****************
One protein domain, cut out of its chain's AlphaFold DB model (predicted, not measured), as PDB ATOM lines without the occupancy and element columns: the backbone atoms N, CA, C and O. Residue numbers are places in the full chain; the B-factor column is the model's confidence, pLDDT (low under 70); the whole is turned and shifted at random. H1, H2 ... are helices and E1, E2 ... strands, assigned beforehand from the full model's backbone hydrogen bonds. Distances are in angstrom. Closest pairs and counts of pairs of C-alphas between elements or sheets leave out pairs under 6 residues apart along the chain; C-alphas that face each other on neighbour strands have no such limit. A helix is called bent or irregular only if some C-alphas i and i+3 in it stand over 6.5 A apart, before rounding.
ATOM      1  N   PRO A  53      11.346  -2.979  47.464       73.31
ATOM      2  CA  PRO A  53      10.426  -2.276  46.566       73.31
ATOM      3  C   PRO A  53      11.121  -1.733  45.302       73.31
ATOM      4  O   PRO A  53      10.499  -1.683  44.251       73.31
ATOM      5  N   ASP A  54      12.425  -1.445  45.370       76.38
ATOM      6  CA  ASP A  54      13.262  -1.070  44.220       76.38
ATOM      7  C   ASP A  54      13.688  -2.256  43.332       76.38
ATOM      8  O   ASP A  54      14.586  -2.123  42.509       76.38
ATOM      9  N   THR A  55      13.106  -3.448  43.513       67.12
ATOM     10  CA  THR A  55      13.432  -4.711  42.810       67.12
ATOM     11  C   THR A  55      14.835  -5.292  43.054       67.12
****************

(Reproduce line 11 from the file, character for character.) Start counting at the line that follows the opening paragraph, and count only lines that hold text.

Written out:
ATOM     11  C   THR A  55      14.835  -5.292  43.054       67.12